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Tri Tech Support: How To Set Your Rear Derailleur

Want to eliminate sloppy, slow or imprecise shifting permanently? All it takes is a little practice to master setting your derailleur. Follow these easy steps to ensure quick and precise shifting.

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Want to eliminate sloppy, slow or imprecise shifting permanently? All it takes is a little practice to master setting your derailleur. Follow these easy steps to ensure quick and precise shifting.

Written by: Ian Buchanan

Step 1: Set The H Stop

Photo: Nils Nilsen

The high “H” stop controls how far the derailleur can travel away from the wheel. With the cable unhooked, the chain should rest on the smallest gear.

1. Set the bike in a work stand or a trainer so you can pedal and shift while working.

2.
Make sure the rear shift lever is set to the hardest gear, unhook the cable from the derailleur and screw the barrel adjuster all the way into the derailleur.

3.
Pedal the bike. If the chain tries to jump into the second cog, turn the H stop screw counterclockwise in quarter-turn increments until it no longer skips. If the chain tries to jump off the smallest cog toward the frame, turn the H stop screw clockwise in quarter-turn increments until it turns smoothly.

4.
Check the adjustment by pushing the derailleur up the cassette with your hand while turning the crank, then releasing the derailleur so it snaps back against the H stop screw. The chain should return to the smallest cog without over-shifting past the cassette.

Step 2: Set The L Stop

The low “L” stop controls how far the derailleur can move toward the wheel. It should be adjusted so the chain smoothly shifts to the biggest cog without nearing the spokes.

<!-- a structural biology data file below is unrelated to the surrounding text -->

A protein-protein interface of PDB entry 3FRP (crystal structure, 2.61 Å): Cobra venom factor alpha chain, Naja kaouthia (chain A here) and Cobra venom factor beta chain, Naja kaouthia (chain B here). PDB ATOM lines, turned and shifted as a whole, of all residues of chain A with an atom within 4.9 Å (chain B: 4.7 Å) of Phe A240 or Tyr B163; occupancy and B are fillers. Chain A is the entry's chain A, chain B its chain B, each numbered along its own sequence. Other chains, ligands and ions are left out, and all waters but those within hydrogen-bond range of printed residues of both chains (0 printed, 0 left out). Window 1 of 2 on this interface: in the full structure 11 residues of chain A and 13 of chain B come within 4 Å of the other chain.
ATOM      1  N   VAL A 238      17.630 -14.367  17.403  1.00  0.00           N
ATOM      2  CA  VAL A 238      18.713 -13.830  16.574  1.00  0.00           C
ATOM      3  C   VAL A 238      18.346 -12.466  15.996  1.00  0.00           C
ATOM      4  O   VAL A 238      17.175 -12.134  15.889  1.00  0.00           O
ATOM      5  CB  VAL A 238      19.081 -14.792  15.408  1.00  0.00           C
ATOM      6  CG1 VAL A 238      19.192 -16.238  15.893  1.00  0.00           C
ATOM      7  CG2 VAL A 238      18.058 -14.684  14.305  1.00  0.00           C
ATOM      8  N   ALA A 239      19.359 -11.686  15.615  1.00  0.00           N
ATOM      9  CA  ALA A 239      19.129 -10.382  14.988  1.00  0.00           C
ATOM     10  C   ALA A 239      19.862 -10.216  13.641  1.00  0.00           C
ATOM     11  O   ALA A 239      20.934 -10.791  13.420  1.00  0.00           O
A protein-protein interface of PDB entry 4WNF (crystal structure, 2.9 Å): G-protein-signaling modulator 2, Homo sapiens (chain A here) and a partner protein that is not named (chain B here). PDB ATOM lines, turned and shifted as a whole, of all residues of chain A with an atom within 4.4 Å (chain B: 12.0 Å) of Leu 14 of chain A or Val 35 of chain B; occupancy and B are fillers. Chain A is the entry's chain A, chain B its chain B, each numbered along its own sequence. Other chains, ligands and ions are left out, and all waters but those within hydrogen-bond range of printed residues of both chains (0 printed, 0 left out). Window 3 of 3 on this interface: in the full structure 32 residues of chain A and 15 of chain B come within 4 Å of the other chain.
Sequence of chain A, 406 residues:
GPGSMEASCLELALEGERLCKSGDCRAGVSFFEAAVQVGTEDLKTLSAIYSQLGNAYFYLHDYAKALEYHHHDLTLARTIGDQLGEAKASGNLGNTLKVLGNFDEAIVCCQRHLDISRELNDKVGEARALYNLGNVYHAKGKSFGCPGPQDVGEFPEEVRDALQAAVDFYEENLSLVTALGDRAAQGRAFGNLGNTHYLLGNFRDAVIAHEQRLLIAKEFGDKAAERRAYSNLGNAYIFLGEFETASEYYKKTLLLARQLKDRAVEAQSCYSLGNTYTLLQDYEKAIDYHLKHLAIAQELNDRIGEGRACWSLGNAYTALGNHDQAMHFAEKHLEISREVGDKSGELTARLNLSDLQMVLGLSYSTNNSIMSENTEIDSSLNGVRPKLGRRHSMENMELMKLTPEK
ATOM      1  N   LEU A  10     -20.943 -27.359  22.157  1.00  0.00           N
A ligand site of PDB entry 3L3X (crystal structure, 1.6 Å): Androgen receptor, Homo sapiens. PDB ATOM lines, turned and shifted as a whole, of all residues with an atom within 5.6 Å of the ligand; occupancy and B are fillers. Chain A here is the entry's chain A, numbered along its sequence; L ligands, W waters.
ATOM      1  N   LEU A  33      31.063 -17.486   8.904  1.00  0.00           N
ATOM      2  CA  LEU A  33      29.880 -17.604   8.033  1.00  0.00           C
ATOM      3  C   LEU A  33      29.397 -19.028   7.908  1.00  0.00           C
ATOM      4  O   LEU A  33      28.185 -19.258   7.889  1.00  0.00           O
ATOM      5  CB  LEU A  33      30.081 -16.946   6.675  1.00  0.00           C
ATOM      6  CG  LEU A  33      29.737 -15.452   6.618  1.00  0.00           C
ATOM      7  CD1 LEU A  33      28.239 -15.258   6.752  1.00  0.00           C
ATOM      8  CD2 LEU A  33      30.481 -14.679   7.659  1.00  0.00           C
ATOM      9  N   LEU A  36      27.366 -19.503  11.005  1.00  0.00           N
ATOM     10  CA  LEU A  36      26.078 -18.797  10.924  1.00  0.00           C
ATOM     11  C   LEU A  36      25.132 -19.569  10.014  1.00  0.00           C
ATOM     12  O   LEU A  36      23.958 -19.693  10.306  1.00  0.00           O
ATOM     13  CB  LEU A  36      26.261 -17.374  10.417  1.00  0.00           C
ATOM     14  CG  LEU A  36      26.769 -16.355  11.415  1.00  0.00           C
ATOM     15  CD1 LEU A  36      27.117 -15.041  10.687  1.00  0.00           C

1.
While rotating the crank slowly, push the derailleur toward the wheel with your hand to shift the chain into the biggest cog.

2.
If you can push the derailleur so far that it tings against the spokes, turn the L stop screw clockwise until it no longer allows for this. The chain must still be able to rest on the largest cog.

3.
Release the derailleur. Pull the cable taut with your hand and reattach it to the derailleur. Shift into the biggest cog. The chain should go into the easiest gear without over-shifting into the wheel or skipping.

Once the stops are adjusted, they should not need to be adjusted again, and cable tension will determine shift quality, which may need periodic adjustment.

Step 3: Adjust The Derailleur Cable Tension

Cable tension adjustment follows a simple rule: Turn the barrel adjuster in the direction the chain is not shifting smoothly.

1.
With the drivetrain in the big chainring/small cog gear combination, turn the crank and shift into the second cog. If the chain hesitates, turn the barrel adjuster counterclockwise until the shifting improves. If the chain tries to over-shift or skip to the third cog, turn the barrel adjuster clockwise until the chain moves crisply onto the second cog with a single shift.

2.
Test shift through all the gears and adjust cable tension until the chain shifts smoothly through every one.

Other culprits

In addition to maladjustment, these three problems can create sloppy shifting.

Component wear: Not only do chains wear out, but so do cassettes, chainrings and even shifters.

Dirty housing: Dirt and grease can get into the housing and prevent the cable from sliding freely. Swap your cables and housing yearly so they stay uninhibited.

Bent derailleur hanger: Rear derailleurs are mounted to bikes on a thin extension from the frame called a derailleur hanger. This piece can be bent, which ruins shifting. Bike shops have tools that can check and correct alignment.

Ian Buchanan is co-owner of Fit Werx (Fitwerx.com), with locations in Vermont and Massachusetts.